has been updated today with new text-to-speech voiceover technology in a reduced size. It’s really cool except for one thing: It moves all controls to the headphones.
That’s not necessarily a bad thing. I like the idea of having controls on my headset’s cable. I use that feature every time with my iPhone. However, I’ve used every single iPod, iPod mini, iPod nano, and iPod shuffle ever made—advantages of being a journalist and getting evaluation units—and every one of the Apple headphones that came with them have been a failure. Invariably, I had to replace them with other earbuds.
I’m not talking about the sound quality, which has improved since the awful first generation. I’m talking about them literally failing on me, one after the other.
I don’t mistreat my gadgets and the iPod/iPhone’s headphones have been no exception. Invariably, however, they all have finished in the dumpster after a few months. Whether it was failing neodymium-schmdynium drivers making popping noises or cables breaking, every one of them have proved to be too flimsy, too fragile for continuous daily use.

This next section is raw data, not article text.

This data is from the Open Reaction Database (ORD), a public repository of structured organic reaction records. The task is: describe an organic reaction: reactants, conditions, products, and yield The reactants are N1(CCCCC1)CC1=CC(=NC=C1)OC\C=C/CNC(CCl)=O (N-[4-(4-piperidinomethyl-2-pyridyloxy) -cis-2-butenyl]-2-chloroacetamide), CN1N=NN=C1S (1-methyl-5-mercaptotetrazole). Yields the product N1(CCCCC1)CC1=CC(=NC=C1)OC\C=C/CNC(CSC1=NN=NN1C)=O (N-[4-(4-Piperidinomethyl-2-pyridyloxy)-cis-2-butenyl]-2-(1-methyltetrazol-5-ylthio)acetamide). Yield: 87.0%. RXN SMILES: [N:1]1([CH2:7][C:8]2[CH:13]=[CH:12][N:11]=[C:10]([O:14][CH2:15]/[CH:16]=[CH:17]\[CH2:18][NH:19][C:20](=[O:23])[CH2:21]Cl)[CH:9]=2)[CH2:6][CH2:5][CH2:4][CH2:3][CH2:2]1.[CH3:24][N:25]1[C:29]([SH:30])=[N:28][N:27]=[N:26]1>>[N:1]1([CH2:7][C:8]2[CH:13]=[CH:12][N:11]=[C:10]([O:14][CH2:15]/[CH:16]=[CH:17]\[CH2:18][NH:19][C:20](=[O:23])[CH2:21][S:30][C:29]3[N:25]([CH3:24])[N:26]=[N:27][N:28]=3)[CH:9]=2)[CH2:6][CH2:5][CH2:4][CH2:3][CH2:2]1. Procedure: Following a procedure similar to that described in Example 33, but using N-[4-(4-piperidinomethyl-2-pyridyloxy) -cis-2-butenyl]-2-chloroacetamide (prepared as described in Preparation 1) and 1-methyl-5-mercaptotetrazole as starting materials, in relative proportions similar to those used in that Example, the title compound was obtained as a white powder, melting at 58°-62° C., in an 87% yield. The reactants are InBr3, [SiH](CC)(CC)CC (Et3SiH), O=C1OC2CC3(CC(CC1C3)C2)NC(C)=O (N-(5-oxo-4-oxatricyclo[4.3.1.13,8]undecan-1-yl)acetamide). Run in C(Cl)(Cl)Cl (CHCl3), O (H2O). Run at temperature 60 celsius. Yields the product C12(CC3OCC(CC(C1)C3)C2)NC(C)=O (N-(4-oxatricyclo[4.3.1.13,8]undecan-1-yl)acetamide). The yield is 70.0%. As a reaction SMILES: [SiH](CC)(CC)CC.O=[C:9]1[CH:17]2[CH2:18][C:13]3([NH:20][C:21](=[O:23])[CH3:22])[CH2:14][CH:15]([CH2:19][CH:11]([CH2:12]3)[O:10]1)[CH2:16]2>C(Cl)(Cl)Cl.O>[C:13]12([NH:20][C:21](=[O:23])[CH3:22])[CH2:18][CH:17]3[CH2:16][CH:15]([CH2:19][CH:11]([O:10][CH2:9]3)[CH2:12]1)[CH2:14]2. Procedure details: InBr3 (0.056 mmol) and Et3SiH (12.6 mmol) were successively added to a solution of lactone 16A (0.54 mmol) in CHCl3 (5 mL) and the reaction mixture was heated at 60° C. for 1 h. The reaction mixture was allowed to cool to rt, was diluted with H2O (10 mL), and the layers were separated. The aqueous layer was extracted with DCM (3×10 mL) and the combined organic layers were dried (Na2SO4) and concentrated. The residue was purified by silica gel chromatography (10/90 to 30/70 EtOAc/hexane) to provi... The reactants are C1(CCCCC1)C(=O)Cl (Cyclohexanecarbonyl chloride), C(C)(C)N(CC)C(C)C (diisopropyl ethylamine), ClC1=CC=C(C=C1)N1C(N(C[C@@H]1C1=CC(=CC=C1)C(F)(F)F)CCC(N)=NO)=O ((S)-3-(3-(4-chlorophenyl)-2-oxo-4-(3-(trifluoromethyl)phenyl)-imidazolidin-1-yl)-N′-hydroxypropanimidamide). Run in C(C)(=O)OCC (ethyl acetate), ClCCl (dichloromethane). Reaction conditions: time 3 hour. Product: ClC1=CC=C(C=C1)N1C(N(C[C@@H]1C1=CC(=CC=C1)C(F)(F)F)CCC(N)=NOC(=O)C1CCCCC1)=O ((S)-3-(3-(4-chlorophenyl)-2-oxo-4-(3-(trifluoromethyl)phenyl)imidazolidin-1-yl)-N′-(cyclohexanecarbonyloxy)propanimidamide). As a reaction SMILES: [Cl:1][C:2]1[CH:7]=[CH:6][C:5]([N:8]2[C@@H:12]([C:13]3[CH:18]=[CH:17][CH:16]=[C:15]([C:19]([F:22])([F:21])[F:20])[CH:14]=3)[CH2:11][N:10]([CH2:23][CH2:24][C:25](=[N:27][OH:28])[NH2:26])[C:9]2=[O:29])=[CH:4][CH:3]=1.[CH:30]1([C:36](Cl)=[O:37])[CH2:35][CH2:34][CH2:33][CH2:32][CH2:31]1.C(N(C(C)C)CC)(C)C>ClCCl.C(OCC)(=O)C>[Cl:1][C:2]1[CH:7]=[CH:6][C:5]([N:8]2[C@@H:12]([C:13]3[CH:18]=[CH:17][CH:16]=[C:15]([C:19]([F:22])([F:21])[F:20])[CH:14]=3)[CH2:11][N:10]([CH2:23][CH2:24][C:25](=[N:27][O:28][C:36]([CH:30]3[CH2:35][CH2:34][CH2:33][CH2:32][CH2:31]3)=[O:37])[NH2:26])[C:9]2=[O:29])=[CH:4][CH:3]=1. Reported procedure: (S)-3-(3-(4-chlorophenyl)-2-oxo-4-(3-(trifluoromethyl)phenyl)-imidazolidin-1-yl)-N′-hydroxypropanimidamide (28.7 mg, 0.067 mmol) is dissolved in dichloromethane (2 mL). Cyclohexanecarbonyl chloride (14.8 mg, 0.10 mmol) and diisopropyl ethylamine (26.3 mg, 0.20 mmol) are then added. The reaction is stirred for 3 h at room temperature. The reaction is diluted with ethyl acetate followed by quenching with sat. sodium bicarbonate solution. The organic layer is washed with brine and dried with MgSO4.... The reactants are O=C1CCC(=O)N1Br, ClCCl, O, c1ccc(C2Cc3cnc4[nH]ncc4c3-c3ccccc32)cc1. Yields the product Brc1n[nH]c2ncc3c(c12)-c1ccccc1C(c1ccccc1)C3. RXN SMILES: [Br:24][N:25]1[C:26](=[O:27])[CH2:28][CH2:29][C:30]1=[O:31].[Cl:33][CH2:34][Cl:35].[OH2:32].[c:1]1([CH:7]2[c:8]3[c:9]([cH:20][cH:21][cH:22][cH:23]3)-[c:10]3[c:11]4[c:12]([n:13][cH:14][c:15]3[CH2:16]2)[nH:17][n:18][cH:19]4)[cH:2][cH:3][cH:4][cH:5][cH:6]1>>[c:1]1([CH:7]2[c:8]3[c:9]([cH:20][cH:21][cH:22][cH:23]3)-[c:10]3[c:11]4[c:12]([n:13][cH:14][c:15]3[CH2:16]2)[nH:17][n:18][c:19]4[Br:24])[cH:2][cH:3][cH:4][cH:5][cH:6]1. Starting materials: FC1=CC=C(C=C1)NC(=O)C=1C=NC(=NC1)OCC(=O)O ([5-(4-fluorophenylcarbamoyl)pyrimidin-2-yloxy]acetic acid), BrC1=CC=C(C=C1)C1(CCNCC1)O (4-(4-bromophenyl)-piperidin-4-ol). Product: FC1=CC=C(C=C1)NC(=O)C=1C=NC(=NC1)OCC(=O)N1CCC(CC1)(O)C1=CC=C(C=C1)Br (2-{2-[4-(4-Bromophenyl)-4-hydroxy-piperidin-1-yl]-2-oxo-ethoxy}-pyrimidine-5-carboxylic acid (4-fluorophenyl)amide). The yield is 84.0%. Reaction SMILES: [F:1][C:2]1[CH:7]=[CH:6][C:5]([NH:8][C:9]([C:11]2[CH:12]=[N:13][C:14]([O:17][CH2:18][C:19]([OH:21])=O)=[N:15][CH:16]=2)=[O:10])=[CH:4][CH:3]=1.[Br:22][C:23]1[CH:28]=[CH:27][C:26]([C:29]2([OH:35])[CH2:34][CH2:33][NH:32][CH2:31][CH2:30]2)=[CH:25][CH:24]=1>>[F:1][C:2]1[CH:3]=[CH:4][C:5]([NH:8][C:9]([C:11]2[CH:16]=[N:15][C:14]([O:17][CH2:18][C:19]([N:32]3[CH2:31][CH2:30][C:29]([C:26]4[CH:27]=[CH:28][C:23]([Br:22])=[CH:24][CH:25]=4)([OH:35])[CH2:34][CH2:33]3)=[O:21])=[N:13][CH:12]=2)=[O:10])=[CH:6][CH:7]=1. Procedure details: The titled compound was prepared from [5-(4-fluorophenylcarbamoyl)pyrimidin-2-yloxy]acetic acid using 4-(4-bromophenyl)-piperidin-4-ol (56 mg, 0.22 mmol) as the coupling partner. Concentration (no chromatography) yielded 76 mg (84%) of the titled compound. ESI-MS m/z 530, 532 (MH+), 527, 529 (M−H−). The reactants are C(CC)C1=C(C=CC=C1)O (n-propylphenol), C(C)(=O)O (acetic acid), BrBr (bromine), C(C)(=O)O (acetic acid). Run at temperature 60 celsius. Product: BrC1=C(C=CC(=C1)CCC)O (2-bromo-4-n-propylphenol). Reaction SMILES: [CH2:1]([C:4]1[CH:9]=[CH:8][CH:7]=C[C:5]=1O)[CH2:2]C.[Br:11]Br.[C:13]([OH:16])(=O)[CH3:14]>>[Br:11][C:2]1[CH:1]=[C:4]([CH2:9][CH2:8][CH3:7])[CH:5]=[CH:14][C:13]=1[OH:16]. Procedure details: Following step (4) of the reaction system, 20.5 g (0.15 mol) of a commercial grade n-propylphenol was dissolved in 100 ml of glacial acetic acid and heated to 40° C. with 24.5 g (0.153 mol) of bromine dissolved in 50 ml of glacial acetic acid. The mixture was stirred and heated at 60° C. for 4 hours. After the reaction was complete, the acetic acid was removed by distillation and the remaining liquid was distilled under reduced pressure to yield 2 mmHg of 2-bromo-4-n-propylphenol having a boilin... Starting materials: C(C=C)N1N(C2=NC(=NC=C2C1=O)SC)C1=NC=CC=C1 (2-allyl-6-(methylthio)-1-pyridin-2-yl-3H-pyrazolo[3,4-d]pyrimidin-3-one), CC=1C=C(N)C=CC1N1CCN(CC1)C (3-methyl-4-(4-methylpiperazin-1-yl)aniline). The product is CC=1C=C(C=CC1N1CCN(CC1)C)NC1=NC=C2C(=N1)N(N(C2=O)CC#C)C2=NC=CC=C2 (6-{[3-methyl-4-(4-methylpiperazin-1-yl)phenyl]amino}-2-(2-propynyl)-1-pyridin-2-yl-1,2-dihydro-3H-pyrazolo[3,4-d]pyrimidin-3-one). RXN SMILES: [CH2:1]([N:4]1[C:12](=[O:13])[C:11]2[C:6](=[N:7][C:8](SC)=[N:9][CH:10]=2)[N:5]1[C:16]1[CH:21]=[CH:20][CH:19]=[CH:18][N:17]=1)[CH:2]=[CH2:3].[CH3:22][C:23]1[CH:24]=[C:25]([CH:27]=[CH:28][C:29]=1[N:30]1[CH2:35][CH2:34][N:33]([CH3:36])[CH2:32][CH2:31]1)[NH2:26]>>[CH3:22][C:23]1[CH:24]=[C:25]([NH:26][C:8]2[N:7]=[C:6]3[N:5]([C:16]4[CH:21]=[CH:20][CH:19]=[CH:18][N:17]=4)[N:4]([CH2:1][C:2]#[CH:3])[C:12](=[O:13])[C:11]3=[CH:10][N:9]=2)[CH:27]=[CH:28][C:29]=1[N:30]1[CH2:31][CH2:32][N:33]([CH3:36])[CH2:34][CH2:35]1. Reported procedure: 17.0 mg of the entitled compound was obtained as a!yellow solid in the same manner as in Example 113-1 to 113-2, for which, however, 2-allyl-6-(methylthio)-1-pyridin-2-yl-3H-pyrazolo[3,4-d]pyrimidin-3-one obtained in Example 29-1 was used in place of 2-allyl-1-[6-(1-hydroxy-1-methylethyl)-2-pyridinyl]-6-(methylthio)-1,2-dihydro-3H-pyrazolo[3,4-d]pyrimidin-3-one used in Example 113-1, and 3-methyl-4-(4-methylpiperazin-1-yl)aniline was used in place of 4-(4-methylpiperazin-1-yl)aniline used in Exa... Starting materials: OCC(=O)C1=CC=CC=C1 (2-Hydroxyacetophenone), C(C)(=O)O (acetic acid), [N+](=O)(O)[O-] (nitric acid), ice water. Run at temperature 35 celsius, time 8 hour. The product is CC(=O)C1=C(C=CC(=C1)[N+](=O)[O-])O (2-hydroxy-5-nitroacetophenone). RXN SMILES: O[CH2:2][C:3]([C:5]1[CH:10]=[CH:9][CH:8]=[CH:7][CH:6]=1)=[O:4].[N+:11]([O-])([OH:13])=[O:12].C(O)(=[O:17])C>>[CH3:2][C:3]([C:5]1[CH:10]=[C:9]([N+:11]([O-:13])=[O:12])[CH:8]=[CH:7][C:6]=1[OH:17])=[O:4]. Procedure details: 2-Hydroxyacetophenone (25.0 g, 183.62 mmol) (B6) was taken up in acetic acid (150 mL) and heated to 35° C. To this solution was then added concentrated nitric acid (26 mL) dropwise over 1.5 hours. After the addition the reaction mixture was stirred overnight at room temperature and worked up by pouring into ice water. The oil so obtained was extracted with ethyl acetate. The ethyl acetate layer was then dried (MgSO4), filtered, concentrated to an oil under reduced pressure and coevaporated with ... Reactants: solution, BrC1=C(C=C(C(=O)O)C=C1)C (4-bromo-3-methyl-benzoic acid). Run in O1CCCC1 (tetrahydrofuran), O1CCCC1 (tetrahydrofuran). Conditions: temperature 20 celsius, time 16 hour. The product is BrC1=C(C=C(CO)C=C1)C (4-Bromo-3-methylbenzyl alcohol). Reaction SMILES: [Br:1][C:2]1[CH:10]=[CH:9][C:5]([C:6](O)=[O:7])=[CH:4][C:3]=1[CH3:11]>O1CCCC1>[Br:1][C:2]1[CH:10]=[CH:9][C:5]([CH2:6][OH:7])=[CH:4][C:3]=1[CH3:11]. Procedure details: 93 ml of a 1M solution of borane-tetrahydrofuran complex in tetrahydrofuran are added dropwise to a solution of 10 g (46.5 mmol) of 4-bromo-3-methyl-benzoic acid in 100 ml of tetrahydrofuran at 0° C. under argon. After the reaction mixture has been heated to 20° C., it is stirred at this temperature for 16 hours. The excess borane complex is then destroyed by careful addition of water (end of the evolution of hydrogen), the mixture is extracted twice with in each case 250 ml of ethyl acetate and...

I’m sure that there will be plenty of third-party headsets options for the new tiny iPod, so it won’t be a problem to replace them. But the extra expense of having to pick up another pair of buds sort of cancels out the benefit of the Shuffle costing next to nothing. Sure, you don’t need huge DJ-quality headphones for the shuffle, but what about if you want an specific kind of in-ear earbuds?
On the upside, Apple have said that they will sell an adaptor for third party headphones, meaning you can still control your Shuffle through in-line controls while using your $500 cans. [New iPod shuffle]